Tomorrow is Texas Independence Day, but Navasota celebrated this weekend with its annual Texas Birthday Bash in the courtyard of the city hall. We had two days of live country music and Texas themed fun.
The bands were loud, rowdy, and down home country. We sat on one of the bales of hay scattered in front of the bandstand, but many families brought camp chairs along with wool blankets or quilts to wrap around them. Good idea--wish we'd thought to do the same.
A winter blast from the north required layered clothing. Seriously insulated jackets (the kind that are worn in deer stands or duck blinds) were favored gear for both men and women. Ronnie and I don't hunt, so we bundled up in our Harley leather motorcycle jackets. My beautiful blood-red cowboy boots were new, but the ones on the other women were scuffed and weathered. They weren't wearing their boot-scootin' dancing boots in inclement weather. I'll know better next year.
The guys sported short haircuts and full beards--no skimpy soul patches for these young men. They smoked filtered cigarettes, drank Budweiser, and bought cotton candy, funnel cake, and kettle corn for their rosy-cheeked, bright-eyed children. And when the music moved them, they punched the air with their fists and danced with their women on the hard concrete.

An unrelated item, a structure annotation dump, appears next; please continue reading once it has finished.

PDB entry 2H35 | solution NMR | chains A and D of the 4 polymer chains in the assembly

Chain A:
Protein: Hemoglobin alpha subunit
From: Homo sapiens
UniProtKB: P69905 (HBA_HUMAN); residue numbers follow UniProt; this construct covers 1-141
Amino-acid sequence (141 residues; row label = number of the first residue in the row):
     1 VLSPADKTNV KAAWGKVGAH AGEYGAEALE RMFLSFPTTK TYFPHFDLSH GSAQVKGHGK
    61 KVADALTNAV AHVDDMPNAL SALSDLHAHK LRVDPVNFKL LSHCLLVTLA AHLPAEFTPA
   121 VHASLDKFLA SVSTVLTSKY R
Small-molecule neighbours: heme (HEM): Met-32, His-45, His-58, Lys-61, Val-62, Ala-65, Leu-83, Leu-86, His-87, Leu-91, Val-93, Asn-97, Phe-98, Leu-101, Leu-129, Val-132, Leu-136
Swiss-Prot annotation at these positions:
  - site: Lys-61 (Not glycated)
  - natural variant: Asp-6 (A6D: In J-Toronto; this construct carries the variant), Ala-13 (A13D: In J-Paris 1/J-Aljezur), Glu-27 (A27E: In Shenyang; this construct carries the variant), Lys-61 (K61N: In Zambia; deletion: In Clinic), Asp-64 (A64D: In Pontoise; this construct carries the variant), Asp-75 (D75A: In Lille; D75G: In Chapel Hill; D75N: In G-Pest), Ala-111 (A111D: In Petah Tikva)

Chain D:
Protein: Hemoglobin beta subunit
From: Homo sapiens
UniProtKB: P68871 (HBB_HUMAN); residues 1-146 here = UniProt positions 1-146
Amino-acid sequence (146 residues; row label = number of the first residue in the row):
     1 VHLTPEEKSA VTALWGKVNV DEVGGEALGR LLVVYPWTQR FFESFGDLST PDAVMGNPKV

Marsha's Petting Zoo had the little ones squealing with delight as they toddled after the llama, sheep, and goats. I thought how my younger brother would have joined in the reverie because he acts like he's 6 when he's around children. But Dallas was being pelted with snow and sleet this weekend, preventing Mark and his wife from joining us.
A mechanical bull also attracted youngsters from 3 to 12. The ride's operator wisely matched the bull's aggressiveness to each rider, so all the 3-year-olds had gentle rides while the 12-year-olds were spun and bucked till only the best weren't thrown to the pillow-soft padded flooring. The line was long, with older kids, determined to stay upright, jumping back in line for rematches.
For $5 each, we could have judged the chili cook-off, and we wanted to, especially since our friend Mitch cooked the meat for the entry from Brookshire Brothers grocery store. But the cook-off was over by the time we moseyed over to that side of the venue. Unlike Houston, the cook-off must end at lunchtime instead of offering competitive vittles into the evening of the event.
We met a fellow named Jim from La Grange. He came over to thank Ronnie for his service when he spotted Ronnie's Vietnam vet service cap. Jim is three days from being mustered out of the Army after serving in Desert Storm, Iraq, and Afghanistan. He and Ronnie talked about the movie "American Sniper." We'd seen it last week, but Jim said he might have to wait to see it in video in the privacy of his home. He fought in Fallujah, and he isn't sure what emotions might come up. Ronnie nodded in understanding and said, "I was able to watch it with no problem, but that's because it wasn't my war." They discussed the differences between Vietnam and Iraq, jungle warfare versus house-to-house urban warfare, and the differences in the way they were welcomed home. They both agreed, as crazy as it got during their tours, they'd volunteer again. These two native sons are from the bloodline of the patriots who made Texas independence possible 179 years ago. They make me Texas proud.